Northwood Civic Association
The Northwood Civic Association received its charter of incorporation as a Pennsylvania not-for-profit corporation during a meeting held in City Hall, Room 577, Philadelphia, Pennsylvania, on Thursday, July 25, 1963, at 3:00 P.M., E.D.S.T., there being present: ISRAEL STIEFEL, ESQ., THE MASTER: BECKER & BECKER BY EDWARD R. BECKER, ESQ., For Petitioners.
J. WALTER KLINE testified:
CONSTITUTION and BY-LAWS
NORTHWOOD CIVIC ASSOCIATION
Adopted October 19, 1976. Effective February 15, 1978 (Amended May 19, 1981)
ARTICLE I. NAME and PURPOSE
Section 1. The name of the Association shall be Northwood Civic Association.
Section 2. The purpose of the Association shall be to promote civic, social, and moral welfare of the community: to preserve and maintain the amenities of the community and to peaceably protest inharmonious land uses which tend to detract from and reduce property values in the community and adjoining areas.
Section 3. For the purposes of the Association, the boundaries of the community shall run along the East side of the Roosevelt Boulevard from the Southern line of Friends Hospital to Castor Avenue and Sanger Street; Sanger Street to Oxford Avenue; West side of Oxford Avenue to proximity of Leiper Street; proximity of Leiper Street to Orthodox Street; South side of Orthodox Street to Castor Avenue, Castor Avenue to Wyoming Avenue; Wyoming Avenue to Ramona Avenue; Ramona Avenue to Fishers Lane, Fishers Lane to the Southern line of Friends Hospital North to East side of Roosevelt Boulevard.
Note: The historical records of the Northwood Civic Association are now dispersed in several state, local & private archives.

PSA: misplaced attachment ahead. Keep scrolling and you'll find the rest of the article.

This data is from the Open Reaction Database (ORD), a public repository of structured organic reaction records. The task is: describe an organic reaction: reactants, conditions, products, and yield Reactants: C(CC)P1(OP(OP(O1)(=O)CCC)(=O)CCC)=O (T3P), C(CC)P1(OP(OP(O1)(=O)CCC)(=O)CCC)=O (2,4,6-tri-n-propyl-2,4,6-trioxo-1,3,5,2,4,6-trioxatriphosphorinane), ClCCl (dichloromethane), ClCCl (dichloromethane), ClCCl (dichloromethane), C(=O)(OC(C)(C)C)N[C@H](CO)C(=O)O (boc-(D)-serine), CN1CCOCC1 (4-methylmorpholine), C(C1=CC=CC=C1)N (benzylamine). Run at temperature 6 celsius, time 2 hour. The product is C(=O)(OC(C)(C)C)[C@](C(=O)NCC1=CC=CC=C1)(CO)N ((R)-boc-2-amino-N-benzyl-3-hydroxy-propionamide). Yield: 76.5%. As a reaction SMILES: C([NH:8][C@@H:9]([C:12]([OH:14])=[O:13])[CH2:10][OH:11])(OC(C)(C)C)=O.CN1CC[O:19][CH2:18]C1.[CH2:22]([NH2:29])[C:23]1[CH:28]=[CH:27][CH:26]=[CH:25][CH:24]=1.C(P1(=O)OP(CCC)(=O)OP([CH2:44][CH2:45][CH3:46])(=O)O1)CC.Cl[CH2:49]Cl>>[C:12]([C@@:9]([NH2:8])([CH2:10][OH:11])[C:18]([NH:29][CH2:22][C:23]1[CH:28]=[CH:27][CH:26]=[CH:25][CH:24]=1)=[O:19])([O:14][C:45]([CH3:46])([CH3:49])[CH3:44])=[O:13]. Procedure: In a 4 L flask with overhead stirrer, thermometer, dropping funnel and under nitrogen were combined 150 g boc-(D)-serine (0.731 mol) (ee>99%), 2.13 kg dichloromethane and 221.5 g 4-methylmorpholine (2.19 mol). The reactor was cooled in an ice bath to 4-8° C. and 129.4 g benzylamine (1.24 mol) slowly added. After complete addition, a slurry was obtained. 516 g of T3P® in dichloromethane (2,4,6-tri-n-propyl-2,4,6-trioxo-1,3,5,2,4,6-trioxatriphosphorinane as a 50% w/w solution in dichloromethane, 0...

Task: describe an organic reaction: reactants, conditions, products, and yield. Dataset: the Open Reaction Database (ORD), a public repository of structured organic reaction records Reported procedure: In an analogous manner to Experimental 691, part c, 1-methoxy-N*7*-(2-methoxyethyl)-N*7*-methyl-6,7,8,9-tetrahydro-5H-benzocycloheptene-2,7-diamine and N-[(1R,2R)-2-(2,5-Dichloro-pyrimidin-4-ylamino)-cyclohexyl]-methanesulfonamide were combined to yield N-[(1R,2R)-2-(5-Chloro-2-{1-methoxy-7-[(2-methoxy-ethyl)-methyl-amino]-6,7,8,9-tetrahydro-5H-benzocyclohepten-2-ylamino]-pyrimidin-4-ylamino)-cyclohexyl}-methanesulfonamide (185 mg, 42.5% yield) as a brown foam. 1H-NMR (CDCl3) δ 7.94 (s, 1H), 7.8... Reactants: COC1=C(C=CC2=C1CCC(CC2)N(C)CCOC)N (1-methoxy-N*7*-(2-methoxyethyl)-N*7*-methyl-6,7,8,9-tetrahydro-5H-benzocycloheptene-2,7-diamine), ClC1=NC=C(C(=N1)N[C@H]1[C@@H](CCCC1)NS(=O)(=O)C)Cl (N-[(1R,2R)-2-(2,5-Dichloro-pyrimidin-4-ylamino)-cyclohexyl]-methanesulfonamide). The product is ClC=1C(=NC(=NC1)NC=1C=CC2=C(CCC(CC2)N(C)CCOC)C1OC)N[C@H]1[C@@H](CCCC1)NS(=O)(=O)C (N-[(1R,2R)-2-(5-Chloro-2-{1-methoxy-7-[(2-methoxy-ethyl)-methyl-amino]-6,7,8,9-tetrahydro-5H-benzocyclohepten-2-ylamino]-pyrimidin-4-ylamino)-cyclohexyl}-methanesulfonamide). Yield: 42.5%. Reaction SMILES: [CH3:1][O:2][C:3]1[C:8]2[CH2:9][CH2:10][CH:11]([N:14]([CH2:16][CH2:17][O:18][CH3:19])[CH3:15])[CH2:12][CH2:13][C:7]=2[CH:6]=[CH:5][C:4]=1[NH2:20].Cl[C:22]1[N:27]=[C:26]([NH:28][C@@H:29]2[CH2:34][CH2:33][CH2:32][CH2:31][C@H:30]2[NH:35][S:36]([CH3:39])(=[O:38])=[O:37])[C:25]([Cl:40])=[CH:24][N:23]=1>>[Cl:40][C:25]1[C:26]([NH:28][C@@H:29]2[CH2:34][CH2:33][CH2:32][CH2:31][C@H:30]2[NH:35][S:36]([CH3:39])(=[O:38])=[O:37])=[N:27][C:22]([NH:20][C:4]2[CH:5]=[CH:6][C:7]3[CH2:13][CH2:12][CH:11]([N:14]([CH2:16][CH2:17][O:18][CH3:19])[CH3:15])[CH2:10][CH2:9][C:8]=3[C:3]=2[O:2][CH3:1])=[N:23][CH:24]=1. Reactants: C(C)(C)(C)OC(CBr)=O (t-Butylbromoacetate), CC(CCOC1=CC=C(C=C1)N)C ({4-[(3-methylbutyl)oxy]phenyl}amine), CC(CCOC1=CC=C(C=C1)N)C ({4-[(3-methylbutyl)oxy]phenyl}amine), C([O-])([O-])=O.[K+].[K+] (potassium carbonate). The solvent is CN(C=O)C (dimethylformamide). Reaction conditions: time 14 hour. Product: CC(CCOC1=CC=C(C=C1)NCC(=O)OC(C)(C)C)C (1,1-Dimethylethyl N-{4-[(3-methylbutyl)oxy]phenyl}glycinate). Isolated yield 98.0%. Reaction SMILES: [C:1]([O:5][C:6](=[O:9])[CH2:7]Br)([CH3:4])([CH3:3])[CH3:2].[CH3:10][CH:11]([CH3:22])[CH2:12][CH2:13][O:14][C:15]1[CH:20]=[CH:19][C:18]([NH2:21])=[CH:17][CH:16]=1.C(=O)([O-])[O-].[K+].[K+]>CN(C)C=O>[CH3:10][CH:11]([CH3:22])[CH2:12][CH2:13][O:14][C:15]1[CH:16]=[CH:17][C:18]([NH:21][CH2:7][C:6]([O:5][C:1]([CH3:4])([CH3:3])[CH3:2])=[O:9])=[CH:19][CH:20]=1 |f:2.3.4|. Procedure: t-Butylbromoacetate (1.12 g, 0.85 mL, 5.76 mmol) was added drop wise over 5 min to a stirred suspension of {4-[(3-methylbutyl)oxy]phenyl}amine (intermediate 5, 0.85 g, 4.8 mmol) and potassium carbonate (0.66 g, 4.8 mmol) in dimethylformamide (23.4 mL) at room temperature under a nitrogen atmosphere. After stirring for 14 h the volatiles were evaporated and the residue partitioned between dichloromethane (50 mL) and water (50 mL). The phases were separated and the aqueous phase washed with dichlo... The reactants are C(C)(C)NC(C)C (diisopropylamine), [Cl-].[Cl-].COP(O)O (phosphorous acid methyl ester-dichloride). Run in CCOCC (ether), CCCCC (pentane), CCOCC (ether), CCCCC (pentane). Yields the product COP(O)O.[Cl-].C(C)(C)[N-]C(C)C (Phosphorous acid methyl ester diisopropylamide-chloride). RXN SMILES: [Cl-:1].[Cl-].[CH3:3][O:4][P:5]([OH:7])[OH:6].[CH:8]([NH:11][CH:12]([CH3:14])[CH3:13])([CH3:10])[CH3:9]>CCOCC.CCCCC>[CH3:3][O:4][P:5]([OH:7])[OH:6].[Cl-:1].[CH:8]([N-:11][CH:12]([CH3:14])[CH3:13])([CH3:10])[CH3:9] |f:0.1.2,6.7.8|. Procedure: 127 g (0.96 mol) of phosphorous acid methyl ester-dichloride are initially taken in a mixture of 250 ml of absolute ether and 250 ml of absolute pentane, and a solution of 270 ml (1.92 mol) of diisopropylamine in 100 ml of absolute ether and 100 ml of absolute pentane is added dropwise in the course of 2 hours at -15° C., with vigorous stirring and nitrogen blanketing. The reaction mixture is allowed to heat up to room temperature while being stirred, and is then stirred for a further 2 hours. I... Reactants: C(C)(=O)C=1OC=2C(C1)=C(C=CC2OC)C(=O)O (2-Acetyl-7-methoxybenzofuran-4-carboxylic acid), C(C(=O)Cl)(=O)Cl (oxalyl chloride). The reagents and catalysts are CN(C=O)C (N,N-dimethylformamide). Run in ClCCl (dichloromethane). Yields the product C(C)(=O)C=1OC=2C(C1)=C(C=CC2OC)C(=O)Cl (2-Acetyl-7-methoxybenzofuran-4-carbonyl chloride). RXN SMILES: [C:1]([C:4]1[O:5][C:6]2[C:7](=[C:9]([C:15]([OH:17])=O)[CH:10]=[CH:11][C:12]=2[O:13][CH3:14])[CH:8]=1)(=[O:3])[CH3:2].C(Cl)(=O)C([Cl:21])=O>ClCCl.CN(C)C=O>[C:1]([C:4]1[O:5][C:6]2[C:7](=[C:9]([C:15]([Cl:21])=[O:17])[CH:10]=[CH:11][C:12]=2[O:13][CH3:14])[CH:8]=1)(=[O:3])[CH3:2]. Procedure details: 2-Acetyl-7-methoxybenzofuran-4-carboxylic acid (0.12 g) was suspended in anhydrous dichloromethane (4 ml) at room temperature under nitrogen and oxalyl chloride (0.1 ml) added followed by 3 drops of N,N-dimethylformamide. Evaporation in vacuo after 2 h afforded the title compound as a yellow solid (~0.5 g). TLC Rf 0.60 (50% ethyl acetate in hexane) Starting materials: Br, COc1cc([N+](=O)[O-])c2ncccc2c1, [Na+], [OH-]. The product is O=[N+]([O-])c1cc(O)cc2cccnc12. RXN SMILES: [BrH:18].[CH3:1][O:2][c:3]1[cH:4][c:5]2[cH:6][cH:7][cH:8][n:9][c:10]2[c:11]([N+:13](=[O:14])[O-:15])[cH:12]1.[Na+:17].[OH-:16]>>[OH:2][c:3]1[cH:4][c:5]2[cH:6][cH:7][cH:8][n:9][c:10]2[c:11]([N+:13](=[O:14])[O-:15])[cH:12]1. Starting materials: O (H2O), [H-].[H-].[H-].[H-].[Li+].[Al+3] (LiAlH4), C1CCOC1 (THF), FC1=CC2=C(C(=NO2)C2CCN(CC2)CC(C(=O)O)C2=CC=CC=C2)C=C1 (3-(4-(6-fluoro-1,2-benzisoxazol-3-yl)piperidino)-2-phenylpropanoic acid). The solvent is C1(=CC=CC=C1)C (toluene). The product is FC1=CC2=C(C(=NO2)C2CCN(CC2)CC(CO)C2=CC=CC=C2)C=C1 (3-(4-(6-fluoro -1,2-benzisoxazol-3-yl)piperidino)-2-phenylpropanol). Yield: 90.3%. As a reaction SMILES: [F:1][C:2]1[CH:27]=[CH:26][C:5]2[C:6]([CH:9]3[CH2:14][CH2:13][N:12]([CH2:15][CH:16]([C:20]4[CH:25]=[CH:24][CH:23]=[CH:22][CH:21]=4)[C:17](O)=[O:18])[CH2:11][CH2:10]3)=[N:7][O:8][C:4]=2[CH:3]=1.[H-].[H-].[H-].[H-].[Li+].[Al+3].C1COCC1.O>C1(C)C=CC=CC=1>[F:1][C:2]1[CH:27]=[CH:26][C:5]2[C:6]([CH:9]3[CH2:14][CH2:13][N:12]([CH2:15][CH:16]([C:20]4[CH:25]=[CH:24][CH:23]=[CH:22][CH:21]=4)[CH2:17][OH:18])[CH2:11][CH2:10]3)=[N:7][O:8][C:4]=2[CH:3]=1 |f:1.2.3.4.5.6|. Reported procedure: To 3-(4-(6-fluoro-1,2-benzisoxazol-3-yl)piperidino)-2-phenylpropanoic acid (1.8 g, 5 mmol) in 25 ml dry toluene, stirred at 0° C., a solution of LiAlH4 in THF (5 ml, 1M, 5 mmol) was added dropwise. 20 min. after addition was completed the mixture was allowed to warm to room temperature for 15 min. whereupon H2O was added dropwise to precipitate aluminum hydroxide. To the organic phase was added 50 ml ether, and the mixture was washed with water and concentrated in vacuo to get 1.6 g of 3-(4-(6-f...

Frankford was the hunting ground for the "Frankford Slasher", who stalked victims between 1985 and 1990.
The intersection of Bridge Street and Hawthorne Street was listed number six in a 2007 list of the city's top ten recreational drug corners according to an article by Philadelphia Weekly reporter Steve Volk.
Frankford is a diverse working-class neighborhood, containing a wide variety of ethnic groups, including a large number of Irish Americans, Polish Americans, Italian Americans, Portuguese Americans, Brazilian Americans, Arab Americans, African Americans, Hispanic Americans, specifically from Puerto Rico and the Dominican Republic, and West Indian Americans, mainly from Trinidad and Tobago, Jamaica and Haiti.
As of the census of 2010, the racial makeup of Frankford is 31.8% African American, 30.8% White, 29% Hispanic, and 8.4% other.
The population of Frankford grew by 3% between the 1990 and 2000 censuses.
- Butch Ballard, jazz drummer and band leader
- Edward Roy Becker, Judge of the United States Court of Appeals for the Third Circuit.